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    Removal of Iron-Sulfide Deposits from Fracture Surfaces

    Published: Jan 1976

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    Steels are most commonly used at moderate strength levels at which they have high ductility and resistance to subcritical crack growth due to hydrogen. Thus, in testing the susceptibility to hydrogen damage of these steels, severe charging conditions are commonly used, and hydrogen sulfide is often used in low-pH solutions to obtain the desired high fugacity for the test. The fracture faces of specimens tested in this type of solution become covered with iron and other sulfides that are difficult to remove without affecting the underlying metal as well. The removal of these sulfide deposits from the fracture surfaces is a prerequisite to fractographic analysis of the failure mode, and it was attempted by various methods. Hydrogen reduction of the sulfides at elevated temperatures followed by ultrasonic cleaning in alcohol was found to be much more successful than the other methods studied. This is true principally because the hydrogen-reduction treatment did not attack the fracture surface. Procedures for four different cleaning treatments are described, and they are rated in terms of their relative capability for cleaning sulfide-contaminated fracture surfaces without affecting the underlying metal. Evaluations of these methods for double-cantilever-beam and Charpy V-notch specimens of a 2¼Cr-1Mo steel with fracture surfaces that were created at various stress-intensity levels provides information needed for studying the cracking mechanism under severe sulfide exposure conditions.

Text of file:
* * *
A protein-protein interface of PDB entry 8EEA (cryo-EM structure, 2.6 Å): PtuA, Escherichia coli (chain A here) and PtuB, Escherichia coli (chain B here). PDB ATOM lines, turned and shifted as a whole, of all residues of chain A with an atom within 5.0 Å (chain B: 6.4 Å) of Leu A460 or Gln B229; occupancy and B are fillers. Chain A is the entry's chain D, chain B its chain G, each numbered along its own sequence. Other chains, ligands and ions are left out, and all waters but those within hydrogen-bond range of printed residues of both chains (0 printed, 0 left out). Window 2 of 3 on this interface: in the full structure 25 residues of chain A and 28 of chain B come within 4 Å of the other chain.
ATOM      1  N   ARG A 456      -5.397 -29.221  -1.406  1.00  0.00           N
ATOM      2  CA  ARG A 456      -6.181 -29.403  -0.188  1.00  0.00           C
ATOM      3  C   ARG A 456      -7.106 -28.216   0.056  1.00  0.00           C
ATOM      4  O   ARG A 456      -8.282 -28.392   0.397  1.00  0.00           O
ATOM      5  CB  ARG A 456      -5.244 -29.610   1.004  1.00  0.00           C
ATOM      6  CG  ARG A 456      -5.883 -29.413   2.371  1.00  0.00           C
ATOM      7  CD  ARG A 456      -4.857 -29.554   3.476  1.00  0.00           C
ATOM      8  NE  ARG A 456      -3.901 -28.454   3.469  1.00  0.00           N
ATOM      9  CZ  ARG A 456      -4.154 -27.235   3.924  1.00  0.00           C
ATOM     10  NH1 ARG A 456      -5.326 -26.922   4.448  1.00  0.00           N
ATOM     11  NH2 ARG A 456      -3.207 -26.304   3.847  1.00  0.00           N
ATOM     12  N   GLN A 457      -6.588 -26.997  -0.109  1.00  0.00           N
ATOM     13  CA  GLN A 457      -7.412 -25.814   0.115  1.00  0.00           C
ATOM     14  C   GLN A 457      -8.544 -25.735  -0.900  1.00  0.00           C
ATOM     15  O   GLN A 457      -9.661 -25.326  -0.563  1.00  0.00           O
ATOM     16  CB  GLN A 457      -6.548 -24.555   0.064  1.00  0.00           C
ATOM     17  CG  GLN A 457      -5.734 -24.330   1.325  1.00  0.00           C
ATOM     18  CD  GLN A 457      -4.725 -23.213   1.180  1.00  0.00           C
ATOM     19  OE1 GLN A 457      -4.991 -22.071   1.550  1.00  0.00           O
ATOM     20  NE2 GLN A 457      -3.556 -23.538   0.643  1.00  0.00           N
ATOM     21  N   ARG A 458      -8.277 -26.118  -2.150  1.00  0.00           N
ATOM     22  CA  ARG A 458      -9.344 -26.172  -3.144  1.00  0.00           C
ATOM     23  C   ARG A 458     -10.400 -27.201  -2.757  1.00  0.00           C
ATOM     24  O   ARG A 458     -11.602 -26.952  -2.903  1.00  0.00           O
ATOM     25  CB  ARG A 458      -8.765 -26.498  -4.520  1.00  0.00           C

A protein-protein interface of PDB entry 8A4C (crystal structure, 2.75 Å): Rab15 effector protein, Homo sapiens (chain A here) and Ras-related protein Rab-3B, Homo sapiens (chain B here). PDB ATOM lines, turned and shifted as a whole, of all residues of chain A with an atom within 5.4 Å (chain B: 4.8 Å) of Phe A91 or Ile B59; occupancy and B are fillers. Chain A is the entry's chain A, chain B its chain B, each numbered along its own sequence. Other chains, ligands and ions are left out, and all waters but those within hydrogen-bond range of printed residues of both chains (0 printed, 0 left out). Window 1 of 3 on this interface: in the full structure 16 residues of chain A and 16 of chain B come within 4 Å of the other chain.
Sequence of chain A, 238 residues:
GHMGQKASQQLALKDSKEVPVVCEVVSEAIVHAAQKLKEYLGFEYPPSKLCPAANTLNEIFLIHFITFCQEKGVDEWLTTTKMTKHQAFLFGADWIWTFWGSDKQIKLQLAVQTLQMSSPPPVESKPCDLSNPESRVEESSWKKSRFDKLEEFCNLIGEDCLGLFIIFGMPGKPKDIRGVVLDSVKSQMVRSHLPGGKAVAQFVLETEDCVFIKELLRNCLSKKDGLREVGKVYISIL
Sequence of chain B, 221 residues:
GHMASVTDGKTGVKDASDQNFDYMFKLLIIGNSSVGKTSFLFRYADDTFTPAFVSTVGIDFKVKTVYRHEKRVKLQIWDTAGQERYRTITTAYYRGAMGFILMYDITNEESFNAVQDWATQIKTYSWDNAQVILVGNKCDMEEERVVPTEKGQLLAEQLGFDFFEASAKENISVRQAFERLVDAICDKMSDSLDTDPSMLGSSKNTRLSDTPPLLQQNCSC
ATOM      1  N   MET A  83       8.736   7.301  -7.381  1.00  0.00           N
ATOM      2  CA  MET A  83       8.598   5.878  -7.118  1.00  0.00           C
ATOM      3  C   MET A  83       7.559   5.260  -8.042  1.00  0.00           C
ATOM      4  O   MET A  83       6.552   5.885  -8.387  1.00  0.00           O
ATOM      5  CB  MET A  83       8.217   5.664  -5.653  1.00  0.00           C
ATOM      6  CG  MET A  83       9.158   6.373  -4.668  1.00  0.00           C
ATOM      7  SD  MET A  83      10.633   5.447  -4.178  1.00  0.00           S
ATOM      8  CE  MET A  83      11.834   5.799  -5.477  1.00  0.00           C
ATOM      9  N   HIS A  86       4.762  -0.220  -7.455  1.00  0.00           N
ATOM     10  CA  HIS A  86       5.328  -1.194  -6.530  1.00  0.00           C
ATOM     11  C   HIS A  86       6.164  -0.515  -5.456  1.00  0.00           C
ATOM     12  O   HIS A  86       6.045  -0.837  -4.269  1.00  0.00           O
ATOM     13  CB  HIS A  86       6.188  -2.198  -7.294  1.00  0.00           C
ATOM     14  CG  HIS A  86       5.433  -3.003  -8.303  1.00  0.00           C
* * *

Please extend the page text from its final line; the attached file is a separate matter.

stress corrosion, crack propagation, ductility, hydrogen, failure, fracture tests, steels, fractography

    Author Information:

    Interrante, CG
    Metallurgists, National Bureau of Standards, Washington, D. C.

    Hicho, GE
    Metallurgists, National Bureau of Standards, Washington, D. C.

    Committee/Subcommittee: G01.06

    DOI: 10.1520/STP28689S